We recently experienced a bug in MariaDB 10.6.13 (fixed in 10.6.14) that caused our
ibdata1 file to grow 5+GB/day. The file grew to over 400GB by the time alerts on disk space usage started to get sent out.
Our databases in total are about 865GB so a logical backup / restore with
mysqldump would have taken days at least to do. If you have a large database you can use
mydumper to do a logical dump/restore much more quickly since apparently that is still the only way to shrink the
Here are some notes / procedures I followed when I rebuilt our DB servers to get
ibdata1 back down to a reasonable size:
I used this tool to determine the space usage in
ibdata1 was indeed undo log pages (it took hours to run, this was before I was aware that there was a bug in 10.6.13 and didn't know for sure what was causing
ibdata1 to grow so much).
We have one primary and three replicas.
I first took one replica out of production, used
mydumper to dump/restore it, then I used
mariabackup to back up the rebuilt replica. I used that backup to restore the rest of the DB servers (which is much faster).
We already have a full backup routine using
mariabackup. Before you do anything, make sure you have a known good full backup!
Rebuilding the first server
Stop all writes to the database.
flush tables; set global read_only = 1; to make 100% sure nothing is writing to the DB during backup (and
stop replica; on replicas of course,
read_only=1 is already set on replicas in our config).
mydumper to dump databases. I used this script which will send an email when it's done (if you've got email set up):
time mydumper -t "$(nproc)" \
--rows 10000000 \
--verbose 3 \
--regex '^(?!(test|performance_schema|information_schema|sys))' \
--logfile /mnt/mysql_backups/ibdatafix_backup.log \
--outputdir /mnt/mysql_backups/ibdatafix_backup 2>&1
echo "DUMP ON $(hostname) DONE" | mail -s "DUMP ON $(hostname) DONE" root
This took 12 minutes to dump 865GB worth of DBs on a pretty beefy enterprise server with 4 x SSDs in hardware RAID 10. On the older server this takes less than one hour.
Grep the log for any errors.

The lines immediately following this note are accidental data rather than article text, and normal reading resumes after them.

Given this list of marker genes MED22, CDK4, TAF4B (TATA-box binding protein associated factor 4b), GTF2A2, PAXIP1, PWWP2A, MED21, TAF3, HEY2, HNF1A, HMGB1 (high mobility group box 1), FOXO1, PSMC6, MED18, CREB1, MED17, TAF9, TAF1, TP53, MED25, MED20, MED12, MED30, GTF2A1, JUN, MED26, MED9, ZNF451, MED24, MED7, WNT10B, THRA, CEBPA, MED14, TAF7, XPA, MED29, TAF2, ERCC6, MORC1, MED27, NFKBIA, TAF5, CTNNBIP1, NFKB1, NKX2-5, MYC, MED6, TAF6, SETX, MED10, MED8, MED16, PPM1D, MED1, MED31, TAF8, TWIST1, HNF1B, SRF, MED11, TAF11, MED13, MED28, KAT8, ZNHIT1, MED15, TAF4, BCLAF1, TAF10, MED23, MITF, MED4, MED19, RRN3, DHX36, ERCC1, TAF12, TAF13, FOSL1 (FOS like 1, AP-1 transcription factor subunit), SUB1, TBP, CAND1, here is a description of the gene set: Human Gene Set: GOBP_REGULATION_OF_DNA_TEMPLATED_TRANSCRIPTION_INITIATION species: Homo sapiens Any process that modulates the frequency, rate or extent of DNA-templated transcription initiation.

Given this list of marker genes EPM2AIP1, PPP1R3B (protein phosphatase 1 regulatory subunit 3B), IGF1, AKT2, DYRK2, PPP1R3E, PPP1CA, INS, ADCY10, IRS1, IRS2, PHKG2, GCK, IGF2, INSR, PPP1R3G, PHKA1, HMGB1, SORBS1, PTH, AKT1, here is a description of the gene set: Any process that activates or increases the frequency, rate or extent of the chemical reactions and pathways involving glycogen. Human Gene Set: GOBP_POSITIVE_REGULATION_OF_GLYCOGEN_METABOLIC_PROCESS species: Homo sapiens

I tried simply dropping our databases, shutting down MariaDB, and removing
ibdata1 but that caused problems so I shut down MariaDB, wiped the entire data dir (
rm -rf /var/lib/mysql/*), and ran
mysql_install_db to start fresh (make sure you have good backups!).
Then I added this config to move the undo logs out of
ibdata1. Adjust for your environment, of course, if you want to do this. At this point I think it's a good idea to do so mainly because there's no way to truncate
ibdata1 and I don't want to have to rebuild all of our servers again any time soon.
# About 3GB.
innodb_max_undo_log_size = 3221225472
# I moved the undo logs into a separate volume. You can set this to
innodb_undo_directory = /var/lib/mysql_undo_logs
# This appears to only work if innodb_undo_directory is set and
# the undo logs are separate from ibdata1.
innodb_undo_log_truncate = 1
innodb_undo_tablespaces = 3
Add these to the config temporarily for the restore:
slow_query_log = 0
Now start up MySQL / MariaDB and restore:
time myloader \
--directory /mnt/mysql_backups/ibdatafix_backup \
--queries-per-transaction 1000 \
# The recommendation here is half of your available cores. I set this
# too high and it lead to timeouts and a botched restore.
--threads 4 \
--verbose 3 > restore.log 2>&1
echo "RESTORE ON $(hostname) DONE" | mail -s "RESTORE ON $(hostname) DONE" root
This took around 12 hours to complete.
Make sure to check
restore.log for errors (
grep -i error restore.log). My first restore was totally botched because of errors I didn't catch.
Remove the temp config and restart MySQL/MariaDB.
Before I did anything else, I ran
pt-table-checksum to make sure the primary and all replicas had identical data (esp. the newly restored replica).
If you need to rebuild other servers (other replicas/the primary) you can use
mariabackup (or Percona XtraBackup) which is much faster. Something like this (I ran this on a replica so I added all the slave options):
# On the freshly rebuilt server:
rm -rf /mnt/mysql_backups/ibdatafix_backup/*
mariabackup --defaults-file=/etc/mysql/my.cnf --parallel=4 \
--compress --compress-threads=4 --safe-slave-backup --slave-info \
--user=root --backup --target-dir=/mnt/mysql_backups/ibdatafix_backup
# Then on the other server(s), shut down the DB, wipe /var/lib/mysql, and copy the backup back over:
systemctl stop mariadb/mysql
rm -rf *
# This is an NFS share mounted on all DB servers.
rsync -av /mnt/mysql_backups/ibdatafix_backup .
mariabackup --decompress --parallel=8 --remove-original --target-dir=.
mariabackup --prepare --use-memory=32G --target-dir=.
chown -R mysql:mysql .
systemctl start mariadb/mysql
# Set up replication etc.
This all took about two hours per server to complete (865GB in databases, enterprise servers, 10gig network, 4 x SSD in RAID 10).
Undo log truncation is definitely working now. I had set
innodb_max_undo_log_size to 10MB initially and MariaDB was constantly truncating them. It'll log when it does so.
ibdata1 is now holding steady on our highly active servers at just 12MB.